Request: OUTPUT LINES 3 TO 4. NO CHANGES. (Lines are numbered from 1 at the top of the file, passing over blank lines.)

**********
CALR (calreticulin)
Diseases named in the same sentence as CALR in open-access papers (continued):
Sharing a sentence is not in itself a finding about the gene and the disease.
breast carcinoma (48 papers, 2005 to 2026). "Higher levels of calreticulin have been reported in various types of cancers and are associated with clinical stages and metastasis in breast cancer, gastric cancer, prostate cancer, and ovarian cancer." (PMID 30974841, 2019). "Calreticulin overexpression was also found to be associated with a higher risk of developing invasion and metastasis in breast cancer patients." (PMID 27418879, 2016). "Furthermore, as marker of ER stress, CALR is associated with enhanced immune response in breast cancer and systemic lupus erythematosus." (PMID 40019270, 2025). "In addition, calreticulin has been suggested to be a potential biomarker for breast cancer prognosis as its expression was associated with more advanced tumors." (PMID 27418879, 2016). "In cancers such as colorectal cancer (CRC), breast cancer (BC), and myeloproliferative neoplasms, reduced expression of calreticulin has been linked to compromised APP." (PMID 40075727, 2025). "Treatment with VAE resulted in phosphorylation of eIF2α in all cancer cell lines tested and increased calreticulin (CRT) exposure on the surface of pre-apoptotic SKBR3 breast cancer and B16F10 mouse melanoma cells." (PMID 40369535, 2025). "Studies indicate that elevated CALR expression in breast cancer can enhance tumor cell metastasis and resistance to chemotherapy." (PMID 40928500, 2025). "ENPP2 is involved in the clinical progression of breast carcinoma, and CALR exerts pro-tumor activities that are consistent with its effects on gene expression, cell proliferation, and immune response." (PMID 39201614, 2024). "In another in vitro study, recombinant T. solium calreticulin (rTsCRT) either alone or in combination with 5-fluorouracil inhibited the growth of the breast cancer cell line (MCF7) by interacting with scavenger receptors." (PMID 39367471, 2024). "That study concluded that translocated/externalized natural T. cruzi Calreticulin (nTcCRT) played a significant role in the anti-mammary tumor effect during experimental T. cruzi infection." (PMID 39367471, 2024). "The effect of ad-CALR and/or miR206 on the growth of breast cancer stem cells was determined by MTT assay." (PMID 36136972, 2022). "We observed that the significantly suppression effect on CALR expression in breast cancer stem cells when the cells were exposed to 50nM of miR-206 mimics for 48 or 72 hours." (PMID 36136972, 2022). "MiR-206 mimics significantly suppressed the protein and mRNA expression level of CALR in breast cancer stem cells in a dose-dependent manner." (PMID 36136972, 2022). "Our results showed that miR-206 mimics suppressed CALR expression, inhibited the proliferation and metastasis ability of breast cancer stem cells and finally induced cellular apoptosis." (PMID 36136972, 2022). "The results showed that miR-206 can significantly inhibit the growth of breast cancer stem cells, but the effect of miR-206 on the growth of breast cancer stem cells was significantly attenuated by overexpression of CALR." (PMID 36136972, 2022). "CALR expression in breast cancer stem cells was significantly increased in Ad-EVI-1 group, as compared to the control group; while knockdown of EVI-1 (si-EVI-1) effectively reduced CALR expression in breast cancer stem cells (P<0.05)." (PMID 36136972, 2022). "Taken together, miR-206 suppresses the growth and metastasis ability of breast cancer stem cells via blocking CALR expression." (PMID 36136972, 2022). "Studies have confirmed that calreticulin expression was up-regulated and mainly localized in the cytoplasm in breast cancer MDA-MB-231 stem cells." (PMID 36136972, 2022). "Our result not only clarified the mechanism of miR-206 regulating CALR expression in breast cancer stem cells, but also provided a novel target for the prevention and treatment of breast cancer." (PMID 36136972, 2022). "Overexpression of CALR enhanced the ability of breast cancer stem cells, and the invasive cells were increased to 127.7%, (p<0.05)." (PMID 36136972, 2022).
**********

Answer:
Sharing a sentence is not in itself a finding about the gene and the disease.
breast carcinoma (48 papers, 2005 to 2026). "Higher levels of calreticulin have been reported in various types of cancers and are associated with clinical stages and metastasis in breast cancer, gastric cancer, prostate cancer, and ovarian cancer." (PMID 30974841, 2019). "Calreticulin overexpression was also found to be associated with a higher risk of developing invasion and metastasis in breast cancer patients." (PMID 27418879, 2016). "Furthermore, as marker of ER stress, CALR is associated with enhanced immune response in breast cancer and systemic lupus erythematosus." (PMID 40019270, 2025). "In addition, calreticulin has been suggested to be a potential biomarker for breast cancer prognosis as its expression was associated with more advanced tumors." (PMID 27418879, 2016). "In cancers such as colorectal cancer (CRC), breast cancer (BC), and myeloproliferative neoplasms, reduced expression of calreticulin has been linked to compromised APP." (PMID 40075727, 2025). "Treatment with VAE resulted in phosphorylation of eIF2α in all cancer cell lines tested and increased calreticulin (CRT) exposure on the surface of pre-apoptotic SKBR3 breast cancer and B16F10 mouse melanoma cells." (PMID 40369535, 2025). "Studies indicate that elevated CALR expression in breast cancer can enhance tumor cell metastasis and resistance to chemotherapy." (PMID 40928500, 2025). "ENPP2 is involved in the clinical progression of breast carcinoma, and CALR exerts pro-tumor activities that are consistent with its effects on gene expression, cell proliferation, and immune response." (PMID 39201614, 2024). "In another in vitro study, recombinant T. solium calreticulin (rTsCRT) either alone or in combination with 5-fluorouracil inhibited the growth of the breast cancer cell line (MCF7) by interacting with scavenger receptors." (PMID 39367471, 2024). "That study concluded that translocated/externalized natural T. cruzi Calreticulin (nTcCRT) played a significant role in the anti-mammary tumor effect during experimental T. cruzi infection." (PMID 39367471, 2024). "The effect of ad-CALR and/or miR206 on the growth of breast cancer stem cells was determined by MTT assay." (PMID 36136972, 2022). "We observed that the significantly suppression effect on CALR expression in breast cancer stem cells when the cells were exposed to 50nM of miR-206 mimics for 48 or 72 hours." (PMID 36136972, 2022). "MiR-206 mimics significantly suppressed the protein and mRNA expression level of CALR in breast cancer stem cells in a dose-dependent manner." (PMID 36136972, 2022). "Our results showed that miR-206 mimics suppressed CALR expression, inhibited the proliferation and metastasis ability of breast cancer stem cells and finally induced cellular apoptosis." (PMID 36136972, 2022). "The results showed that miR-206 can significantly inhibit the growth of breast cancer stem cells, but the effect of miR-206 on the growth of breast cancer stem cells was significantly attenuated by overexpression of CALR." (PMID 36136972, 2022). "CALR expression in breast cancer stem cells was significantly increased in Ad-EVI-1 group, as compared to the control group; while knockdown of EVI-1 (si-EVI-1) effectively reduced CALR expression in breast cancer stem cells (P<0.05)." (PMID 36136972, 2022). "Taken together, miR-206 suppresses the growth and metastasis ability of breast cancer stem cells via blocking CALR expression." (PMID 36136972, 2022). "Studies have confirmed that calreticulin expression was up-regulated and mainly localized in the cytoplasm in breast cancer MDA-MB-231 stem cells." (PMID 36136972, 2022). "Our result not only clarified the mechanism of miR-206 regulating CALR expression in breast cancer stem cells, but also provided a novel target for the prevention and treatment of breast cancer." (PMID 36136972, 2022). "Overexpression of CALR enhanced the ability of breast cancer stem cells, and the invasive cells were increased to 127.7%, (p<0.05)." (PMID 36136972, 2022).